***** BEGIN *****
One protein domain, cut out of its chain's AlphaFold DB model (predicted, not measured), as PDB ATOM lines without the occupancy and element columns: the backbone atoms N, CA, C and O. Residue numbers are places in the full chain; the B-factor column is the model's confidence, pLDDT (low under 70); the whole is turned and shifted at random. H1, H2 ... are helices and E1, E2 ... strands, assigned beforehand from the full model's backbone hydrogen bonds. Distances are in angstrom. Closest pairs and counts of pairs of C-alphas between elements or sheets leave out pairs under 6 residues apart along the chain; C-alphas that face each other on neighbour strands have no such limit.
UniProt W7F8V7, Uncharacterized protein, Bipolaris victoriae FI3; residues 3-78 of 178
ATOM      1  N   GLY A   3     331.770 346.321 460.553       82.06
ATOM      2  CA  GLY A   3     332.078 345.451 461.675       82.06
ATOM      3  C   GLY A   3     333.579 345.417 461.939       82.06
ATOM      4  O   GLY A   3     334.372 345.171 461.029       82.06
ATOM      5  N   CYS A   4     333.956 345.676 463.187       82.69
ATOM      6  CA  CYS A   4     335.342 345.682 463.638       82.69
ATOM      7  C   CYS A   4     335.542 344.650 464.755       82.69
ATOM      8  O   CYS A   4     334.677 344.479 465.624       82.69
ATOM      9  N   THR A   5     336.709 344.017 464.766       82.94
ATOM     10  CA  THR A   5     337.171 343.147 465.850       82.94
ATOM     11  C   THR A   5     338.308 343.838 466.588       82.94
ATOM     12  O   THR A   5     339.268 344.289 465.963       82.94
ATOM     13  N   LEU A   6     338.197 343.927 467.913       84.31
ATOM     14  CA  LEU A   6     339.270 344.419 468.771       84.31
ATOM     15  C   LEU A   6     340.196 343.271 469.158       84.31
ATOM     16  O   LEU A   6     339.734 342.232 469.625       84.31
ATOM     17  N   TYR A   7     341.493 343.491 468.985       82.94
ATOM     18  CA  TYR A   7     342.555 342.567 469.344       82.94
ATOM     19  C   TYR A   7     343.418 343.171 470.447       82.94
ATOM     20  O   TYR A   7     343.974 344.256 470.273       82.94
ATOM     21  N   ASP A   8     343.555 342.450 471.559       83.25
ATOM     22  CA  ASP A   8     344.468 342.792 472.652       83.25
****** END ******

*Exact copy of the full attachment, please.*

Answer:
One protein domain, cut out of its chain's AlphaFold DB model (predicted, not measured), as PDB ATOM lines without the occupancy and element columns: the backbone atoms N, CA, C and O. Residue numbers are places in the full chain; the B-factor column is the model's confidence, pLDDT (low under 70); the whole is turned and shifted at random. H1, H2 ... are helices and E1, E2 ... strands, assigned beforehand from the full model's backbone hydrogen bonds. Distances are in angstrom. Closest pairs and counts of pairs of C-alphas between elements or sheets leave out pairs under 6 residues apart along the chain; C-alphas that face each other on neighbour strands have no such limit.
UniProt W7F8V7, Uncharacterized protein, Bipolaris victoriae FI3; residues 3-78 of 178
ATOM      1  N   GLY A   3     331.770 346.321 460.553       82.06
ATOM      2  CA  GLY A   3     332.078 345.451 461.675       82.06
ATOM      3  C   GLY A   3     333.579 345.417 461.939       82.06
ATOM      4  O   GLY A   3     334.372 345.171 461.029       82.06
ATOM      5  N   CYS A   4     333.956 345.676 463.187       82.69
ATOM      6  CA  CYS A   4     335.342 345.682 463.638       82.69
ATOM      7  C   CYS A   4     335.542 344.650 464.755       82.69
ATOM      8  O   CYS A   4     334.677 344.479 465.624       82.69
ATOM      9  N   THR A   5     336.709 344.017 464.766       82.94
ATOM     10  CA  THR A   5     337.171 343.147 465.850       82.94
ATOM     11  C   THR A   5     338.308 343.838 466.588       82.94
ATOM     12  O   THR A   5     339.268 344.289 465.963       82.94
ATOM     13  N   LEU A   6     338.197 343.927 467.913       84.31
ATOM     14  CA  LEU A   6     339.270 344.419 468.771       84.31
ATOM     15  C   LEU A   6     340.196 343.271 469.158       84.31
ATOM     16  O   LEU A   6     339.734 342.232 469.625       84.31
ATOM     17  N   TYR A   7     341.493 343.491 468.985       82.94
ATOM     18  CA  TYR A   7     342.555 342.567 469.344       82.94
ATOM     19  C   TYR A   7     343.418 343.171 470.447       82.94
ATOM     20  O   TYR A   7     343.974 344.256 470.273       82.94
ATOM     21  N   ASP A   8     343.555 342.450 471.559       83.25
ATOM     22  CA  ASP A   8     344.468 342.792 472.652       83.25